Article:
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y’all farmbaby video-called me from her dad’s phone today and her hair is so long and she is so tall and i haven’t seen her in a month now and she is not a baby anymore, she is a goddamn huge adult-ass child, and i’ve had a fair bit to drink and it’s blowing my mind. 

on the upside, i turned my phone and Chita was right there and meowed like, right on cue, and it made farmbaby’s day and also made the farm dog freak out. 
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quinfirefrorefiddle:

peoriarhetoriapeoria:

a-social-construct:

shinelikethunder:

A big theme in news articles and commentary lately is manufacturing jobs, crisis of labor, crisis of automation, etc, heavily focused on white working-class men. Often with the obligatory mentions of Luddites, carriage-makers and the automobile, etc etc pick prior examples as you please. But here’s a dot I’m not seeing connected:

Modern feminism arose out of a crisis of automation.

Feminism isn’t just the incorporation of women into longstanding ideals of citizenship and equality, although that’s important. Feminism is what happens when the huge amounts of domestic labor that need to get done for society to function–and that women as a class-like entity have been responsible for in most agricultural societies–can be done with machines in a fraction of the time. In the time it takes to get from the invention of the sewing machine to the mass adoption of the microwave, half the labor force goes from a back-breaking full-time job to chronic underemployment. 

(The other big structural pillar that people underestimate is safe, controlled reproduction. Its importance as a personal right is feminist dogma now, but IMO that misses just how much the insoluble problems of constant pregnancy and death in childbirth shackled the entire structure of society. Like, the reason there’s still so much conflict over this is that we’ve basically solved one of the eternal problems of the human condition and are still figuring out what the fuck to do with our success. But that’s a topic for another time.)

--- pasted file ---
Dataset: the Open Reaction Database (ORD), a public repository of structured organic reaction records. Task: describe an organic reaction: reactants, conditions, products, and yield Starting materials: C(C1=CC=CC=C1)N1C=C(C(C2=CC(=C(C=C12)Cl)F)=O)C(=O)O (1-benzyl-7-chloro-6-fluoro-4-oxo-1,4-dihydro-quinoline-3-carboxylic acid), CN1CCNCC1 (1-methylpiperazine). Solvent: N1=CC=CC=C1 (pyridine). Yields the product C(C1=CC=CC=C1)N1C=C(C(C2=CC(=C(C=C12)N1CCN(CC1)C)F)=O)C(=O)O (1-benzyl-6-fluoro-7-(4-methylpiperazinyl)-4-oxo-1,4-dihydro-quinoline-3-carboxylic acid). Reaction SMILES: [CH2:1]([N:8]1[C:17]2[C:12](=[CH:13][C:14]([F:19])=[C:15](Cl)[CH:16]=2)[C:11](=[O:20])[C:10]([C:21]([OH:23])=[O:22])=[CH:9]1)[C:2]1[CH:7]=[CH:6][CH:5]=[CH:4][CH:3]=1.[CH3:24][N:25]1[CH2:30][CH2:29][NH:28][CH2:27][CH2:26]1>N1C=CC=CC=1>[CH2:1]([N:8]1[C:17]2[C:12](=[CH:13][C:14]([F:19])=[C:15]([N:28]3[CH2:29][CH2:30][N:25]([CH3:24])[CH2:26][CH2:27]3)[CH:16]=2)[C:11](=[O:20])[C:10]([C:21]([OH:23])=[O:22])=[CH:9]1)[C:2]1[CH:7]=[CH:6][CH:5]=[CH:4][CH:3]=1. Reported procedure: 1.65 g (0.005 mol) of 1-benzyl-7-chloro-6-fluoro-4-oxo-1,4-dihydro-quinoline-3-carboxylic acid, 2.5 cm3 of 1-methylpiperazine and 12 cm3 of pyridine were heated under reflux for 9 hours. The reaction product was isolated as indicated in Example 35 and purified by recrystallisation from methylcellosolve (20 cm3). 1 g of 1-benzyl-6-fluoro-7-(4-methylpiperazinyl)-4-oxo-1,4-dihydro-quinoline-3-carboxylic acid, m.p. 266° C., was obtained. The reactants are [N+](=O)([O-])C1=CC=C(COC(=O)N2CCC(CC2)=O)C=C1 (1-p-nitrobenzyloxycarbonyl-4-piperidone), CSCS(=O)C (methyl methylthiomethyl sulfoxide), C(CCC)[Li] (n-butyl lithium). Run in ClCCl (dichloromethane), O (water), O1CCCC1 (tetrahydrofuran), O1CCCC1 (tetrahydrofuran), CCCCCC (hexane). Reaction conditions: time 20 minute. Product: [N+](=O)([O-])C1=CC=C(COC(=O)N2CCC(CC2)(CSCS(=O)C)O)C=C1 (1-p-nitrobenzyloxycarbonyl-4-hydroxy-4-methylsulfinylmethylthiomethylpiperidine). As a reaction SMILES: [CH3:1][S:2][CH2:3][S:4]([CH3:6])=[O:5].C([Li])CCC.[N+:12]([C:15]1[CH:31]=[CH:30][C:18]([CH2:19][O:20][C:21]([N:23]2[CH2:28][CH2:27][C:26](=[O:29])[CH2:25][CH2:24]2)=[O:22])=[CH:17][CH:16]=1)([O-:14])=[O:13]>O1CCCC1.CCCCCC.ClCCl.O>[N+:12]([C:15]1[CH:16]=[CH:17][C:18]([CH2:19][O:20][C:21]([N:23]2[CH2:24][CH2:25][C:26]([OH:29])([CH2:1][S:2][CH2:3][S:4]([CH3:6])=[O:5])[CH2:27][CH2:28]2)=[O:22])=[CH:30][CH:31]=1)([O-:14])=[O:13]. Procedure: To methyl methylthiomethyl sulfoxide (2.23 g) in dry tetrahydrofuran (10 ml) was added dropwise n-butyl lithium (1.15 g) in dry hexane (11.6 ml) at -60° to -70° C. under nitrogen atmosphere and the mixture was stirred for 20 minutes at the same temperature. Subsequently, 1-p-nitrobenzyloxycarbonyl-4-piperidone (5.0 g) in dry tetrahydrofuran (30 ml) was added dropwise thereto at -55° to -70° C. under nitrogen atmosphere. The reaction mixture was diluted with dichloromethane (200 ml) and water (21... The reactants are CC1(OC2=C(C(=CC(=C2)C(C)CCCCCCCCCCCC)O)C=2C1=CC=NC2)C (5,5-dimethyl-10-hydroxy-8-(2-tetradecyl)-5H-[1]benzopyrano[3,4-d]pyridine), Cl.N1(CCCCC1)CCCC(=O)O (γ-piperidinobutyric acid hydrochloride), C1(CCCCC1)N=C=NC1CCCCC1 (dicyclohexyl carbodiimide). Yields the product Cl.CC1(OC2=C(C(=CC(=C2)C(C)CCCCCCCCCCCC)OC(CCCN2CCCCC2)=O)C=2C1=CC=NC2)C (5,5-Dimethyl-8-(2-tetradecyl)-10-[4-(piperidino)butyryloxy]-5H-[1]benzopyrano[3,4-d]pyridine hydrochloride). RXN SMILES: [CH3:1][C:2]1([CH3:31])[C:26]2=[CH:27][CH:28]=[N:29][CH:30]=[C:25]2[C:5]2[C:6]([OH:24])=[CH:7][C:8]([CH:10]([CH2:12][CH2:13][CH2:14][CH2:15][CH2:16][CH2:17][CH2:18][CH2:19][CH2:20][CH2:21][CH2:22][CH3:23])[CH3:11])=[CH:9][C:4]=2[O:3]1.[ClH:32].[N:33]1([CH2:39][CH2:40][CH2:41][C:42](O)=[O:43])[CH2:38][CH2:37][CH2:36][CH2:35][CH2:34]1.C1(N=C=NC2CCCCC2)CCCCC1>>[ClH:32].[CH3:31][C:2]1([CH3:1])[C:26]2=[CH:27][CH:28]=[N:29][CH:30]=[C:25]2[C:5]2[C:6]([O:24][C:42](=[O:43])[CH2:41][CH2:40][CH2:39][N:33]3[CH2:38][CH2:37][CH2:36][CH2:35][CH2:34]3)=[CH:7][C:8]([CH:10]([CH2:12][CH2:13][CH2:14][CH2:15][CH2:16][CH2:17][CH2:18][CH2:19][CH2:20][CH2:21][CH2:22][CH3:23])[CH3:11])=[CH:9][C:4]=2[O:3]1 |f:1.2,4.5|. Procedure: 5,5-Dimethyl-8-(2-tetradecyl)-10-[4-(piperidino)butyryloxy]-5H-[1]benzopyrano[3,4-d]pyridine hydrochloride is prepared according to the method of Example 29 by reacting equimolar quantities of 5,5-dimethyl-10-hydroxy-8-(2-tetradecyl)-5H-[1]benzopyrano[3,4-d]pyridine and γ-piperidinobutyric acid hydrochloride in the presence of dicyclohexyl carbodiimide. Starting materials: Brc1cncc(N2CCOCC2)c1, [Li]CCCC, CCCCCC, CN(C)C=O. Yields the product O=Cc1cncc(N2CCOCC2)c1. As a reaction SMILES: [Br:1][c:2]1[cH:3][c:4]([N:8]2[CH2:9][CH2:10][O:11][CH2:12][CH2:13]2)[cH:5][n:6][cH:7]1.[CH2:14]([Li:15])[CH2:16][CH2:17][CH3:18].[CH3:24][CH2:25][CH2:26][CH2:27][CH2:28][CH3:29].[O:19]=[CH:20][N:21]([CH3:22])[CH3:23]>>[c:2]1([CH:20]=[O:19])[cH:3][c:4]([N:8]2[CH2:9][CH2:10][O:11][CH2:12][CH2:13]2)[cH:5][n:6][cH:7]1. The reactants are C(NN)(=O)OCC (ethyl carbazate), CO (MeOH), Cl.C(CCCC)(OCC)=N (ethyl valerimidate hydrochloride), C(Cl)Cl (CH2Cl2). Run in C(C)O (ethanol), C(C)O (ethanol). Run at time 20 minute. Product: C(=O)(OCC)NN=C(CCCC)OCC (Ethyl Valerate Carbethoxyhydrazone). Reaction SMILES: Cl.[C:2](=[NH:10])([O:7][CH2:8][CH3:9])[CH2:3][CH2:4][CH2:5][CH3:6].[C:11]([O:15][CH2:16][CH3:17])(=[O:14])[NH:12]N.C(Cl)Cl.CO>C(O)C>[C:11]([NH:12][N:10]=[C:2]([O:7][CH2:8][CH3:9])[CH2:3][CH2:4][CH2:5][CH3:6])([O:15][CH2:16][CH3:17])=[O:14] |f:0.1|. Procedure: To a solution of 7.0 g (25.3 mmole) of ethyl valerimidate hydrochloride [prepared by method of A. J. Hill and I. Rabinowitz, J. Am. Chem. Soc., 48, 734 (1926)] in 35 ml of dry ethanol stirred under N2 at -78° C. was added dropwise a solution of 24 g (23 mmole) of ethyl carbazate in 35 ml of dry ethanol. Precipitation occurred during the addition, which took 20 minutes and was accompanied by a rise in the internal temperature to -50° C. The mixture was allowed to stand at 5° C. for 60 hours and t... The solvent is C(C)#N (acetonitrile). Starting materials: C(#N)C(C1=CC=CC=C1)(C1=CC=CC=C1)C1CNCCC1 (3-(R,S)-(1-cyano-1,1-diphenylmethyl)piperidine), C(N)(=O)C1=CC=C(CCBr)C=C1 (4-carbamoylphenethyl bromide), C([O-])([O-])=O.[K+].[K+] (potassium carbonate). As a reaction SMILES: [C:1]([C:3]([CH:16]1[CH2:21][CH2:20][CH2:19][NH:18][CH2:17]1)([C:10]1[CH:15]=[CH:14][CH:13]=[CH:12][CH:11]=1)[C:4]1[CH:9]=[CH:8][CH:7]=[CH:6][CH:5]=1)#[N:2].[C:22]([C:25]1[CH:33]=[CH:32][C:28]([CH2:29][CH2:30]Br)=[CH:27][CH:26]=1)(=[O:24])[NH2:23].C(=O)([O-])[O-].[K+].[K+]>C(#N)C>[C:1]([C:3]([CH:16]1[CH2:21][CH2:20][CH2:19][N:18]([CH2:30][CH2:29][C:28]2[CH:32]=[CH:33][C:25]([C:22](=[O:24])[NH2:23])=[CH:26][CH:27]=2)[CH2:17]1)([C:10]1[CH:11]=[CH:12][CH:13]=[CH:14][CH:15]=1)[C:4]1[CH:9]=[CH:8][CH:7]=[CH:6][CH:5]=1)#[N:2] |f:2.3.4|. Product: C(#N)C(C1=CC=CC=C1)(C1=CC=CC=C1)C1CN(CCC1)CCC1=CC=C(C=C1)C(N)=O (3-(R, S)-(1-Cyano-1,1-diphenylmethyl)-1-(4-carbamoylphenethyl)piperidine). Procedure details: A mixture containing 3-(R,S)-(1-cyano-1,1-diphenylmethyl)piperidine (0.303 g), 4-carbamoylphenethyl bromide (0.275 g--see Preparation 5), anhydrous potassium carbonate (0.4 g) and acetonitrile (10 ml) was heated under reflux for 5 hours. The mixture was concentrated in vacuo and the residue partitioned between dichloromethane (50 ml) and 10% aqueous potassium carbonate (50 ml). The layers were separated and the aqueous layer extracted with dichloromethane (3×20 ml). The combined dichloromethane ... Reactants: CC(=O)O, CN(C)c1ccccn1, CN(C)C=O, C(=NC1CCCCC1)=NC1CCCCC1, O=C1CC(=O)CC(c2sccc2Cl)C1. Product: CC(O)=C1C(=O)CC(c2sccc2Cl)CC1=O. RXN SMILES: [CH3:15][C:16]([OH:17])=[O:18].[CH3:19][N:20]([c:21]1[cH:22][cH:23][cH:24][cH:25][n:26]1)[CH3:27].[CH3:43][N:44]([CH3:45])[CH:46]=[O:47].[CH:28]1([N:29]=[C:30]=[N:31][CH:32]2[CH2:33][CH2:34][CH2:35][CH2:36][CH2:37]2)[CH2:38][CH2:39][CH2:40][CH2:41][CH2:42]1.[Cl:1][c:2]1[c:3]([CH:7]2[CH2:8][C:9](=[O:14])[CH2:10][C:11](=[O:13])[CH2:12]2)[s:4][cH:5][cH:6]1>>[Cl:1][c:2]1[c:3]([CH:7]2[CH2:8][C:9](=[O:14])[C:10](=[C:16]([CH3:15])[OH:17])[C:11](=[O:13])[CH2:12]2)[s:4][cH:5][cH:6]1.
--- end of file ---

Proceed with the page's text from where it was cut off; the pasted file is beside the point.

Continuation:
Mind you, I’m not saying “stop thinking of the white working-class men when you could be talking about women!” Just that it’s a potentially interesting point of comparison that’s being overlooked. And I’m definitely not saying it’s a one-to-one comparison, for probably some of the same reasons it’s being overlooked: underemployment plays out differently with unpaid labor that’s generally organized through household units instead of a more liquid job market. Or rather, supplemented by a job market for domestic labor, which is also heavily female and goes through its own series of upheavals.

Anyway. I don’t have enough knowledge of the relevant fields to develop this much further. But I thought I’d toss it out there in case somebody does, or just wants to cc it to the thinkpiece writers at the Atlantic.

This is actually a pretty big subset of feminist economic history.

The classic is Jeanne Boydston’s Home and Work: Housework, Wages and the Ideology of Labor in the Early Republic, which argues that a shift of women’s work as mostly paid and outside the home in the colonial period to unpaid and in the home in the early 19th century made the rise of the male hourly wage worker possible because it subsidized the workers’ living costs.  Boydston is also responsible for the academic grouping of laundry, sick care, child care, food production, cleaning, and other housework under the rubric of reproductive labor, and argues that the shift of all these reproductive labors wholly into the sphere of women’s unpaid work is one of the reasons there is culturally so much resistance to the idea of women having more control over these labors (through eg birth control and government subsidized child care, as well as the undervaluing of women’s work like child care which has been classified as reproductive labor).

Alice Kessler Harris’ Out To Work: A History of Wage-Earning Women in the United States argued that reproductive control has always been a cornerstone of women’s ability to work, and that the economic ability to hire or control reproductive labor widens economic disparities between white women, women of color, and middle class vs. working class women.  She also argues in Out To Work and Gendering Labor History that reproductive labor and lack of reproductive control have been barriers to women’s inclusion in labor organizing, leading to perceptions of women and women’s organizing and gender issues first and labor issues second (if at all) and class stratification in women’s organizing.